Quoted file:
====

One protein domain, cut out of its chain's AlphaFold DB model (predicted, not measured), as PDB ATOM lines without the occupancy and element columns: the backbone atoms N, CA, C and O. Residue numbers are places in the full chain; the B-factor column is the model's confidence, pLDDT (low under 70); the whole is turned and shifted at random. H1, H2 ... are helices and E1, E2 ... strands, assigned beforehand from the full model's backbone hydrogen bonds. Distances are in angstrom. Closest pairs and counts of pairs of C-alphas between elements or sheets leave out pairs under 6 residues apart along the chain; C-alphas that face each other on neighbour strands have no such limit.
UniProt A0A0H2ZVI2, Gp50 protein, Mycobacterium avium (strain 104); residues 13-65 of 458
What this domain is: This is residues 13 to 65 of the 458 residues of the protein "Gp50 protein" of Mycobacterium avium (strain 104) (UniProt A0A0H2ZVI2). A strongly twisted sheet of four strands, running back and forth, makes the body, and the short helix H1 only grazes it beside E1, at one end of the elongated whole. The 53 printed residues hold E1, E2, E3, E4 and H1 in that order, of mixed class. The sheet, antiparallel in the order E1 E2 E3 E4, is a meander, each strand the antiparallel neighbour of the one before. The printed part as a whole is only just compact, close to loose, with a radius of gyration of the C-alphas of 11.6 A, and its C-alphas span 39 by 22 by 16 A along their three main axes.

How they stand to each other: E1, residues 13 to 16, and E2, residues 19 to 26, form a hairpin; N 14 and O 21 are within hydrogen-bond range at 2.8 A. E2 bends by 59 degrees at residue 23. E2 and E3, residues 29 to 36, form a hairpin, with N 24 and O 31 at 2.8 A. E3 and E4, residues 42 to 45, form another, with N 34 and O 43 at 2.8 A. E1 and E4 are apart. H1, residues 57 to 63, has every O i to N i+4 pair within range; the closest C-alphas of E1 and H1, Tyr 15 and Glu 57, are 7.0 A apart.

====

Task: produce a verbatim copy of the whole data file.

One protein domain, cut out of its chain's AlphaFold DB model (predicted, not measured), as PDB ATOM lines without the occupancy and element columns: the backbone atoms N, CA, C and O. Residue numbers are places in the full chain; the B-factor column is the model's confidence, pLDDT (low under 70); the whole is turned and shifted at random. H1, H2 ... are helices and E1, E2 ... strands, assigned beforehand from the full model's backbone hydrogen bonds. Distances are in angstrom. Closest pairs and counts of pairs of C-alphas between elements or sheets leave out pairs under 6 residues apart along the chain; C-alphas that face each other on neighbour strands have no such limit.
UniProt A0A0H2ZVI2, Gp50 protein, Mycobacterium avium (strain 104); residues 13-65 of 458
What this domain is: This is residues 13 to 65 of the 458 residues of the protein "Gp50 protein" of Mycobacterium avium (strain 104) (UniProt A0A0H2ZVI2). A strongly twisted sheet of four strands, running back and forth, makes the body, and the short helix H1 only grazes it beside E1, at one end of the elongated whole. The 53 printed residues hold E1, E2, E3, E4 and H1 in that order, of mixed class. The sheet, antiparallel in the order E1 E2 E3 E4, is a meander, each strand the antiparallel neighbour of the one before. The printed part as a whole is only just compact, close to loose, with a radius of gyration of the C-alphas of 11.6 A, and its C-alphas span 39 by 22 by 16 A along their three main axes.

How they stand to each other: E1, residues 13 to 16, and E2, residues 19 to 26, form a hairpin; N 14 and O 21 are within hydrogen-bond range at 2.8 A. E2 bends by 59 degrees at residue 23. E2 and E3, residues 29 to 36, form a hairpin, with N 24 and O 31 at 2.8 A. E3 and E4, residues 42 to 45, form another, with N 34 and O 43 at 2.8 A. E1 and E4 are apart. H1, residues 57 to 63, has every O i to N i+4 pair within range; the closest C-alphas of E1 and H1, Tyr 15 and Glu 57, are 7.0 A apart.